The mythology of democracy
: Justification, deliberation and participation

Student thesis: Doctoral ThesisDoctor of Philosophy


Contemporary democratic theory is marked by two politically distinctive but epistemologically similar radicalisms: Deliberative and Platonist. Deliberative democrats seek to enhance the legitimacy and value of democratic outcomes by ensuring deeper, more discursive participation so as to approximate rational consensus around the self-evident public interest or to inculcate the ideal of public reasoning among citizens. Platonist democrats, responding to widespread evidence of public ignorance and irrationality, argue that participation should be limited to those who can do so from a position of expertise.
What these radical positions have in common is an implied readiness to reject the fundamental democratic principle of minimal political equality for practically all citizens. In so doing, they risk subverting the desirable consequences of the institutional norms of today’s democracies: stability, anti-experimentalism and assumed non-contestability. Democracy’s main virtue – its tendency toward stability and resistance to revolution – is contingent upon the confidence that is placed in it by its citizens, which itself may be contingent upon the universal franchise.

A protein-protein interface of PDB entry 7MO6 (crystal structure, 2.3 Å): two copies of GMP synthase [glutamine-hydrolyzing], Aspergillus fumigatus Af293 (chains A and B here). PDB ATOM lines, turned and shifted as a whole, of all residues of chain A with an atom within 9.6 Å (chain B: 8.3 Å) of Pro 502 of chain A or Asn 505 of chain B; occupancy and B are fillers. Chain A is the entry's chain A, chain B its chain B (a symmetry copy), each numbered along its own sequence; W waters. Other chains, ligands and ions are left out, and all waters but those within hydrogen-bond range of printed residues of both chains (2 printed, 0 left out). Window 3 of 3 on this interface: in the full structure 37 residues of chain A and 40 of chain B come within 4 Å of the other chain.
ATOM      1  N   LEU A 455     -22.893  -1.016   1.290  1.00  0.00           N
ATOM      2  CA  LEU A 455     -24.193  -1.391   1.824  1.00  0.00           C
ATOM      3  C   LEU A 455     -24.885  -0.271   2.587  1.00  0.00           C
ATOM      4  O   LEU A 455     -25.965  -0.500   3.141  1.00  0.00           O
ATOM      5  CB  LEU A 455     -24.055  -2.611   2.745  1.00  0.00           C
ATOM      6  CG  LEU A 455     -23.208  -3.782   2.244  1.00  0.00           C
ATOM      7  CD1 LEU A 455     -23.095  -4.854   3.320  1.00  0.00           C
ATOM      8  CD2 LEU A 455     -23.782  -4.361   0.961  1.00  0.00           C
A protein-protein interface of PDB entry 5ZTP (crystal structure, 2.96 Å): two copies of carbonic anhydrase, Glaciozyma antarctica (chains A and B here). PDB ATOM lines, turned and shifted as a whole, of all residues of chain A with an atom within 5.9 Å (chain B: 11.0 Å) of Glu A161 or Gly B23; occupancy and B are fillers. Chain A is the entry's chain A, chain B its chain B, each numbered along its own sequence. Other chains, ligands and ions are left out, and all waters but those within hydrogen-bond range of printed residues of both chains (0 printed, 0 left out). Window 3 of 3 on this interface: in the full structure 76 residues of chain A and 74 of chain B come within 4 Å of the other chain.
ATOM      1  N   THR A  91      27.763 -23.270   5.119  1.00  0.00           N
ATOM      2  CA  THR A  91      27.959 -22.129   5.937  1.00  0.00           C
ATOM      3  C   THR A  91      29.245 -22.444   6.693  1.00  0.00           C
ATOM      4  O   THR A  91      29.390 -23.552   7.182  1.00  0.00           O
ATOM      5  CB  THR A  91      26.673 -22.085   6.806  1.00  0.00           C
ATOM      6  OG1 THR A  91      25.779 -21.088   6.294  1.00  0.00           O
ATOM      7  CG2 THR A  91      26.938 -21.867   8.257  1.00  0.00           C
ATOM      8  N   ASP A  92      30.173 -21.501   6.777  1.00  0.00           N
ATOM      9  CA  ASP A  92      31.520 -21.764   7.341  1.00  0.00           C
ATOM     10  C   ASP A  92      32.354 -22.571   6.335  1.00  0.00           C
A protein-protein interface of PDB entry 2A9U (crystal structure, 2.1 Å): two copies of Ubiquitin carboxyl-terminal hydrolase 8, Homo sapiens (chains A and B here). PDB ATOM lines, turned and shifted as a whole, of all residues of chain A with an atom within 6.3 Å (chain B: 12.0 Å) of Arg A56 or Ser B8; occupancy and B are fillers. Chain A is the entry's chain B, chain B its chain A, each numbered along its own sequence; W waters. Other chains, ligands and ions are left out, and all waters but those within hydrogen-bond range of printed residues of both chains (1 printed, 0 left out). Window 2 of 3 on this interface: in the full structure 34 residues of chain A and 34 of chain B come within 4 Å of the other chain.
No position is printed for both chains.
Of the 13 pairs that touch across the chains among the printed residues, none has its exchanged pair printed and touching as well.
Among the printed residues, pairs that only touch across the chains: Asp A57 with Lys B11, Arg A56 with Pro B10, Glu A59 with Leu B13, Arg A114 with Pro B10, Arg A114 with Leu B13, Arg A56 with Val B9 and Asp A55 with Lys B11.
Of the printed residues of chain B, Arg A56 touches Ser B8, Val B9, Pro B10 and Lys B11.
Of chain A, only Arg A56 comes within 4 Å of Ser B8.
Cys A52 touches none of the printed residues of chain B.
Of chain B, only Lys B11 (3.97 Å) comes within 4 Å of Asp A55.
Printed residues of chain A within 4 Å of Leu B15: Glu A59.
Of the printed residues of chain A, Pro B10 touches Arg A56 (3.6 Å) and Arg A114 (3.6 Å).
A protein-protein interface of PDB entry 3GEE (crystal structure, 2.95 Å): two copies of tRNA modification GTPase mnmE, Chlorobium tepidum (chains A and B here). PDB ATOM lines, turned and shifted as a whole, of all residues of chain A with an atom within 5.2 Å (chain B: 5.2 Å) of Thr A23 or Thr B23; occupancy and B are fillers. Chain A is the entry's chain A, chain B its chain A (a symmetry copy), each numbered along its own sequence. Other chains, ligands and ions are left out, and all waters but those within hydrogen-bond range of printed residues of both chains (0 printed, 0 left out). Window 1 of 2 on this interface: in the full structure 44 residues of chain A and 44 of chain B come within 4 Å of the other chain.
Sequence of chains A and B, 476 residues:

This thesis argues that theories of democracy are best understood in terms of their underlying presuppositions as to the scope – and potential scope – of human knowledge. It offers a new justification of democracy, suggesting specific consequentialist grounds while critiquing instrumental and deontic approaches to the problem. The thesis then turns to a consideration of the evidence for widespread public ignorance, and argues that such evidence cannot form a sound basis for Platonist, epistocratic arguments against the universal franchise. Deliberative democracy is similarly problematic, founded upon either the unattainable ideal of political consensus, or the badly-understood concept of ‘public reason’. Formal, demotic deliberation is intrinsically threatening to the democratic principle of political anonymity, and therefore, due to a host of well-documented social-psychological effects, to the universal franchise as well.
Date of Award2015
Original languageEnglish
Awarding Institution
  • King's College London
SupervisorBrian Salter (Supervisor), Mark Pennington (Supervisor) & Adrian Blau (Supervisor)

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